WARRENDER, Patrick (1731-99), of Lochend, Haddington.
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Family and Education
b. 7 Mar. 1731, o. surv. s. of Sir John Warrender, 2nd Bt., M.P., by Henrietta, da. of Sir Patrick Johnston, M.P., ld. prov. of Edinburgh.1 m. 1780, Miss Blair, 2s. 1da. suc. fa. as 3rd Bt. 13 Jan. 1772.
Lt. R. Horse Gds. 1756; served at Minden 1759; capt. 1760; maj. 1 Horse 1762; lt.-col. 11 Drag. 1764-6; ret. 1776.
Jt. remembrancer in Exchequer [S] 1771-86, sole 1786-91.
I am attacked in my burghs by Lord Lauderdale and in the county by Sir George Suttie ... As I dare not enter into a controversy of burghs at present on account of my entanglements ... I have set up a friend who I can answer for being a good man, and with my assistance will do for Lauderdale.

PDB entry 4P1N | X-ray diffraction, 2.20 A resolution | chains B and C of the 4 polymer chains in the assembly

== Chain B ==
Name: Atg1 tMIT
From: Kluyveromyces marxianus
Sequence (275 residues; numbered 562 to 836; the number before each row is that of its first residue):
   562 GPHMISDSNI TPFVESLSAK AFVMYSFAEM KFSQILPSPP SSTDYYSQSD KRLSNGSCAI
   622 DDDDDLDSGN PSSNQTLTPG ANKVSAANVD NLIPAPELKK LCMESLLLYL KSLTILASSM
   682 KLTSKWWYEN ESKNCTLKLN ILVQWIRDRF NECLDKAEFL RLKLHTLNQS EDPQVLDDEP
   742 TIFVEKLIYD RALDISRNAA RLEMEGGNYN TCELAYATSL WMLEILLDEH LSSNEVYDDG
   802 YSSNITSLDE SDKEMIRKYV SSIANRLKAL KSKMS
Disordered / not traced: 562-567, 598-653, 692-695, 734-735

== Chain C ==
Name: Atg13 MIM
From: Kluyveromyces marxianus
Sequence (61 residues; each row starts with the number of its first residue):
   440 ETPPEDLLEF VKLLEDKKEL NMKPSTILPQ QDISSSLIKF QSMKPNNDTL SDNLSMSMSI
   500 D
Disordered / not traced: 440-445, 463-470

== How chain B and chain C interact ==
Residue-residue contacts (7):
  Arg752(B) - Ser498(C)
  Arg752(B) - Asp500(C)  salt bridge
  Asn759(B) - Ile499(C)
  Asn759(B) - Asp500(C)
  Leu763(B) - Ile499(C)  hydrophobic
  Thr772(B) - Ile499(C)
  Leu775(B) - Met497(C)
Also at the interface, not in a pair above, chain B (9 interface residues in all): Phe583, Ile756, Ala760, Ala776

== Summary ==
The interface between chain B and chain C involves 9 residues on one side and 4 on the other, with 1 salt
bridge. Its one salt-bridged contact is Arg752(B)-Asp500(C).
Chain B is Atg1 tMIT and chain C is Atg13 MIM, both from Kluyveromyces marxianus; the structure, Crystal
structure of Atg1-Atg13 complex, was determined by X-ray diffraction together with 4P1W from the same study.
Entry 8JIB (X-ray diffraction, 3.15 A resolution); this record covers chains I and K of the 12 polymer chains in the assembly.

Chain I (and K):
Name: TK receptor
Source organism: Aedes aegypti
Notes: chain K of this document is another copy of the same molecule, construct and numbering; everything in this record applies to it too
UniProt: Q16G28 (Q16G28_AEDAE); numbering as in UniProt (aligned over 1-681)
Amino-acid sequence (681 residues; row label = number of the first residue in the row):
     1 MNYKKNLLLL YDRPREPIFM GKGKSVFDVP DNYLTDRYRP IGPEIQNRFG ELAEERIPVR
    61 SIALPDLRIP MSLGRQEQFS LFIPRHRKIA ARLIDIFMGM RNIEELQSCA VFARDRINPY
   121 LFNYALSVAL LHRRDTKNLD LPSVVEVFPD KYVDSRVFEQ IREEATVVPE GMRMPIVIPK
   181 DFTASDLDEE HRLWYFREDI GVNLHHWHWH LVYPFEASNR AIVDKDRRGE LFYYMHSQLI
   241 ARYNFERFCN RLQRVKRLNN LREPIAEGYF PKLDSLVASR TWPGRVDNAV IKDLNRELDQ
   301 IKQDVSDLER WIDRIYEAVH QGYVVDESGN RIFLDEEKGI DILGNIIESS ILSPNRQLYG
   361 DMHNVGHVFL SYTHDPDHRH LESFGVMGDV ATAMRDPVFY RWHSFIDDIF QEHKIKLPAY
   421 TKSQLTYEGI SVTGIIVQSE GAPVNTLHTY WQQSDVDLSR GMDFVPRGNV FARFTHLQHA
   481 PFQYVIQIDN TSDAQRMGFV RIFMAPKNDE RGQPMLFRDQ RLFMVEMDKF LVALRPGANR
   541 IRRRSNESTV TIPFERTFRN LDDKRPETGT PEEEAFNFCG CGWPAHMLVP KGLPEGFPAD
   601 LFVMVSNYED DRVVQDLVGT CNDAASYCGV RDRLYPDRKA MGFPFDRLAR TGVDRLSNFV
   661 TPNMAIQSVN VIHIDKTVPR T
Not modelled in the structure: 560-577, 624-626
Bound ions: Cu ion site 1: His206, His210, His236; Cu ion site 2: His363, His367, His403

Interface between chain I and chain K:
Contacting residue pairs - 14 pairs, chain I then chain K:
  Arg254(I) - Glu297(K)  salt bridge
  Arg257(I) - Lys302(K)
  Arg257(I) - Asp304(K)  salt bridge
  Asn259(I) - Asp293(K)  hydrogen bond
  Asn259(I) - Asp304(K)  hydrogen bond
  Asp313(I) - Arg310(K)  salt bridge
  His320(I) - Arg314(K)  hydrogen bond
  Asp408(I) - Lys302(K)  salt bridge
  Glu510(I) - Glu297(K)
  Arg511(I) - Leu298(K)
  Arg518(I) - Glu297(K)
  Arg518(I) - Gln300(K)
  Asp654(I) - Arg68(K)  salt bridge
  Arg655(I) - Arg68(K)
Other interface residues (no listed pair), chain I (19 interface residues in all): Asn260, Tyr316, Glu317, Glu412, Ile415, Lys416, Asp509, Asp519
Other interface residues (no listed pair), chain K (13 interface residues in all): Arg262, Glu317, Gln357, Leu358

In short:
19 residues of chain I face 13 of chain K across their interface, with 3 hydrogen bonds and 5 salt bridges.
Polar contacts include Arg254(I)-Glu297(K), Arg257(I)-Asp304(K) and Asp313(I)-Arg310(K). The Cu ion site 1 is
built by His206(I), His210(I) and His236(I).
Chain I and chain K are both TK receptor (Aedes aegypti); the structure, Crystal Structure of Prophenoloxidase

Warrender, through his friend Sir Alexander Gilmour, obtained Government support.3 After a double return of Warrender and Lauderdale’s candidate, John Maitland, Warrender’s election was sustained by the House. Throughout his term in Parliament, Warrender was a consistent supporter of Administration, but was absent from the divisions on Wilkes in 1769. There is no record of his having spoken in the House.
At the by-election of 27 Feb. 1771, resulting from Warrender’s appointment as King’s remembrancer in Scotland, he retained his seat against Captain Charles Ogilvie. Alexander Belsches wrote to Lord Balgonie, 19 Apr. 1771:4
Colonel Warrender’s election which has been depending for these three days was determined to-day in his favour, though he was in great fears and his adversary had great hopes.
Although Robinson supposed Warrender would come in again in 1774,5 he apparently resigned his claims in favour of Gilmour; and does not seem to have tried to re-enter Parliament.
He died 14 June 1799.